That’s “cancel culture” in a nutshell. It refers to the boycotting of a public figure once they say or do something that does not align with ideas of political rightness/social justice. It is the social media equivalent of being trapped in a black hole with no way to escape and no sign of redemption on the metaphorical horizon. Through cancel culture, we set up a system advocating that injustices are no longer going unnoticed and we are holding people accountable for their actions.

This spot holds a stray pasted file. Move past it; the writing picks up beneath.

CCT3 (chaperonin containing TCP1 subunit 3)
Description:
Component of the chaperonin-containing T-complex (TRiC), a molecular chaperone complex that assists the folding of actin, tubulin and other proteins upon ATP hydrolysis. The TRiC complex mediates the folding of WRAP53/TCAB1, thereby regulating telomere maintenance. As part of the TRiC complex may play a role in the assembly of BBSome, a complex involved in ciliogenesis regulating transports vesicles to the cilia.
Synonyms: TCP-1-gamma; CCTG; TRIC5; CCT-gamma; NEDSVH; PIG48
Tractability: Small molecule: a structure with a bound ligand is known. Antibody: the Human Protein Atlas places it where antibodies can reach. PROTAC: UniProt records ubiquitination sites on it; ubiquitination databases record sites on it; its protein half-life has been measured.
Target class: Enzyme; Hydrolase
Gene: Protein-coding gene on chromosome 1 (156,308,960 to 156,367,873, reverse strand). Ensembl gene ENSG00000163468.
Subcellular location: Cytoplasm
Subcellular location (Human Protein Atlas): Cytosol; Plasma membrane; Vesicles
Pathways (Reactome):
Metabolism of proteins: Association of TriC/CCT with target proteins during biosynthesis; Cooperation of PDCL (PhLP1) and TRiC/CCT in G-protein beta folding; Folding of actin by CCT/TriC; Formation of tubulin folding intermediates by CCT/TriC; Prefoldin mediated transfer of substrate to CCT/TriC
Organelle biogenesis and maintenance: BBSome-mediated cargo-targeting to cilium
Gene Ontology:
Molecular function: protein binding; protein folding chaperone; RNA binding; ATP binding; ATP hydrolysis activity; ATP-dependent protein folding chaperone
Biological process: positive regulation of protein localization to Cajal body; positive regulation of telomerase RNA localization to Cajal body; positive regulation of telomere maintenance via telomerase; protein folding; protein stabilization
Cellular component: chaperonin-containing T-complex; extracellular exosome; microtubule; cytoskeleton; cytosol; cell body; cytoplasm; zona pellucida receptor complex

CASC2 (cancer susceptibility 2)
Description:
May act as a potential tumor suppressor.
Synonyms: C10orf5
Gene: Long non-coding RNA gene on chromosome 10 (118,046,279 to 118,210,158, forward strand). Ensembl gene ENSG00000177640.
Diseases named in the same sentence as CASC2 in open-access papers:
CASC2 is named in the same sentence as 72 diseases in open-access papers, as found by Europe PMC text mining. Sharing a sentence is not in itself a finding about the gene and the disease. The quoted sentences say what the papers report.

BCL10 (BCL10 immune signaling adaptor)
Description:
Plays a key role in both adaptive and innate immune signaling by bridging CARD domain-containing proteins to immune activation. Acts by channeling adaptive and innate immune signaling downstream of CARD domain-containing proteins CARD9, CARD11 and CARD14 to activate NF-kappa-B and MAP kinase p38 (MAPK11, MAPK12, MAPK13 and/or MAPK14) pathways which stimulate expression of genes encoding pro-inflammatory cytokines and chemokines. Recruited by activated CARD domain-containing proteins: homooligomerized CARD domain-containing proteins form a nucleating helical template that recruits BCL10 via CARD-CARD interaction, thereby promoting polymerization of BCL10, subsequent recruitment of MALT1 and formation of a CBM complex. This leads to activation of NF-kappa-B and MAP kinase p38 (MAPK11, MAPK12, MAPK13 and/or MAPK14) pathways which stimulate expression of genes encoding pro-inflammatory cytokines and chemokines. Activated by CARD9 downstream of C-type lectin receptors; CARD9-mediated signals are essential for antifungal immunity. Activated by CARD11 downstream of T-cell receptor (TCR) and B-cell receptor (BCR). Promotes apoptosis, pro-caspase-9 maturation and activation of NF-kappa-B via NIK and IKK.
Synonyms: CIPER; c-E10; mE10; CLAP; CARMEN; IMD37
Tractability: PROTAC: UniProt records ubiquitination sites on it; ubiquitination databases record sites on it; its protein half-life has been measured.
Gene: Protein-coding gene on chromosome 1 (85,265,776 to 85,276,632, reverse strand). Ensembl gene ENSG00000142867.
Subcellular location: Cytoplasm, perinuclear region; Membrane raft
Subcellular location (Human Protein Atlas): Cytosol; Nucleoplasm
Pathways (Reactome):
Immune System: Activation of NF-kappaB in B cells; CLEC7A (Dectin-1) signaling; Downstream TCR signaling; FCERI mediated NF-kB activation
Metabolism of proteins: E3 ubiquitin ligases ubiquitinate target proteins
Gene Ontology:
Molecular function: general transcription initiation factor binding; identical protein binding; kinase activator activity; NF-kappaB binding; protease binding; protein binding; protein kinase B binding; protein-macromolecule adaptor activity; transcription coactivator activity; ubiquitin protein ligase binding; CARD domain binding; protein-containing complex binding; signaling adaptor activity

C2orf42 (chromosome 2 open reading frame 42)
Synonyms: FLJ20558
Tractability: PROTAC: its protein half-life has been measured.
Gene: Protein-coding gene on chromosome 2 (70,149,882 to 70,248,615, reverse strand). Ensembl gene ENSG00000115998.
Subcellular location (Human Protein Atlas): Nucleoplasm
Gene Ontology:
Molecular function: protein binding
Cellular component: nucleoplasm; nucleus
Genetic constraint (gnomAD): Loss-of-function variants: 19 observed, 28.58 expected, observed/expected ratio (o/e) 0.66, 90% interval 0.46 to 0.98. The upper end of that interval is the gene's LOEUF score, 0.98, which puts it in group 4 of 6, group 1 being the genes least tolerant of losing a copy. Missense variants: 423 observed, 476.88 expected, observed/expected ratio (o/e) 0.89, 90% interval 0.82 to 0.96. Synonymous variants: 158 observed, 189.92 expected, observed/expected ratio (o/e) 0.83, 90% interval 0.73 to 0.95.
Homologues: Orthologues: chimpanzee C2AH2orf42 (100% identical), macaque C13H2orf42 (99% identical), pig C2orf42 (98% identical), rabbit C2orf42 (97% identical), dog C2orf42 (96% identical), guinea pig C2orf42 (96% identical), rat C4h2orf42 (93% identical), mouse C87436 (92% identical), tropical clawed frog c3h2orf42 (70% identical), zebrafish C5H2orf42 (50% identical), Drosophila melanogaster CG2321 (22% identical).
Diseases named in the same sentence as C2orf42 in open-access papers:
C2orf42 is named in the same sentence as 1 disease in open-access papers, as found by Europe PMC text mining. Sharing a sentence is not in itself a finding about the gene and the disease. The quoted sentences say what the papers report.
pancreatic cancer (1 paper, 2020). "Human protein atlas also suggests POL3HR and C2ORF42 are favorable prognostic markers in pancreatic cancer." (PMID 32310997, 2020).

Cancel culture has progressed from an inside joke starting on Black Twitter to an international movement that aims to hold public figures accountable for their actions. “Clicktivists” advocate for the need of cancel culture in order to hold people accountable for what they say and do in the public eye and on social media. Using social media is effective at calling attention to any offensive, problematic and violent behaviours thus in-turn creating consequences for the actions of those who were previously thought of as ‘untouchable’ slash previously protected by their status of power or privilege. In the past, public figures were sheltered by their privilege, which also figured them as infallible and protected them from the kind of public scrutiny and accountability cancel culture evokes. Therefore, cancel culture has shown us how social media can be turned into a social tool used to change how power can be distributed and a means to call for those individuals with and in power to be held accountable for their actions.